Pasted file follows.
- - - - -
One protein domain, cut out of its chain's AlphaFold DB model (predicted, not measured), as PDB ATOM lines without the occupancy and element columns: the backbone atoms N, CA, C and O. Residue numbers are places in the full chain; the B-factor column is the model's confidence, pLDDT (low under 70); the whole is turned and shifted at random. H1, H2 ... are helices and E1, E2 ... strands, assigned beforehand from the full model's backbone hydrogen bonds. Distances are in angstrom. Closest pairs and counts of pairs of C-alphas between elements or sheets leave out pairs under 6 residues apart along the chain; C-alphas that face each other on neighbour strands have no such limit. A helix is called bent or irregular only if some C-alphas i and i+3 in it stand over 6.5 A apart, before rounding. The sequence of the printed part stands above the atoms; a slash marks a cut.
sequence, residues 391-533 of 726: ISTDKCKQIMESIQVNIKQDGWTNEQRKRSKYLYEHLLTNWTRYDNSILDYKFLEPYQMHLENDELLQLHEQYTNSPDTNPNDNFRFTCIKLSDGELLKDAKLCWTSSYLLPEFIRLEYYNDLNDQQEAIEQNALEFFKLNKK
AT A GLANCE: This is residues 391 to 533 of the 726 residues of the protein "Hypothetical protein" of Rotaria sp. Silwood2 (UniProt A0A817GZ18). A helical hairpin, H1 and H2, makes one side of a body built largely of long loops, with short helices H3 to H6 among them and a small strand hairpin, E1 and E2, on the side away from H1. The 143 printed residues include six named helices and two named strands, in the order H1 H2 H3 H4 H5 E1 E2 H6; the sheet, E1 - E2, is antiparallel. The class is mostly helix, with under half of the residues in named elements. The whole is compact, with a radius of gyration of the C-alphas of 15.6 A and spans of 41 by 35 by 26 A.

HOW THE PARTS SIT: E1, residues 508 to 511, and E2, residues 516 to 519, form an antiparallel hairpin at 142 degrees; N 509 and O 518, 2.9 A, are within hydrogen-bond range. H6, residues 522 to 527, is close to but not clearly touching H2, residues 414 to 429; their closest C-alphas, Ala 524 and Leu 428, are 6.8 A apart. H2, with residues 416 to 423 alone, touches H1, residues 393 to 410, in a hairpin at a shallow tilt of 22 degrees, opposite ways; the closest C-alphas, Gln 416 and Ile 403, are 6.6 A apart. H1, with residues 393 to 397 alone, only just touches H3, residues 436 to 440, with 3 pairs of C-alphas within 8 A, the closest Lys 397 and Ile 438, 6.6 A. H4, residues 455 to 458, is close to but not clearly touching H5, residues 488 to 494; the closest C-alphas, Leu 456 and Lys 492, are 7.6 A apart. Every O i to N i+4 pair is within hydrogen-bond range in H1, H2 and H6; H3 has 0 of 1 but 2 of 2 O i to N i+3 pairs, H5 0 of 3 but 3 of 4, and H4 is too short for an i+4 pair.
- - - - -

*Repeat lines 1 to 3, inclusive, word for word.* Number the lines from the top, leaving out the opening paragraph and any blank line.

sequence, residues 391-533 of 726: ISTDKCKQIMESIQVNIKQDGWTNEQRKRSKYLYEHLLTNWTRYDNSILDYKFLEPYQMHLENDELLQLHEQYTNSPDTNPNDNFRFTCIKLSDGELLKDAKLCWTSSYLLPEFIRLEYYNDLNDQQEAIEQNALEFFKLNKK
AT A GLANCE: This is residues 391 to 533 of the 726 residues of the protein "Hypothetical protein" of Rotaria sp. Silwood2 (UniProt A0A817GZ18). A helical hairpin, H1 and H2, makes one side of a body built largely of long loops, with short helices H3 to H6 among them and a small strand hairpin, E1 and E2, on the side away from H1. The 143 printed residues include six named helices and two named strands, in the order H1 H2 H3 H4 H5 E1 E2 H6; the sheet, E1 - E2, is antiparallel. The class is mostly helix, with under half of the residues in named elements. The whole is compact, with a radius of gyration of the C-alphas of 15.6 A and spans of 41 by 35 by 26 A.

HOW THE PARTS SIT: E1, residues 508 to 511, and E2, residues 516 to 519, form an antiparallel hairpin at 142 degrees; N 509 and O 518, 2.9 A, are within hydrogen-bond range. H6, residues 522 to 527, is close to but not clearly touching H2, residues 414 to 429; their closest C-alphas, Ala 524 and Leu 428, are 6.8 A apart. H2, with residues 416 to 423 alone, touches H1, residues 393 to 410, in a hairpin at a shallow tilt of 22 degrees, opposite ways; the closest C-alphas, Gln 416 and Ile 403, are 6.6 A apart. H1, with residues 393 to 397 alone, only just touches H3, residues 436 to 440, with 3 pairs of C-alphas within 8 A, the closest Lys 397 and Ile 438, 6.6 A. H4, residues 455 to 458, is close to but not clearly touching H5, residues 488 to 494; the closest C-alphas, Leu 456 and Lys 492, are 7.6 A apart. Every O i to N i+4 pair is within hydrogen-bond range in H1, H2 and H6; H3 has 0 of 1 but 2 of 2 O i to N i+3 pairs, H5 0 of 3 but 3 of 4, and H4 is too short for an i+4 pair.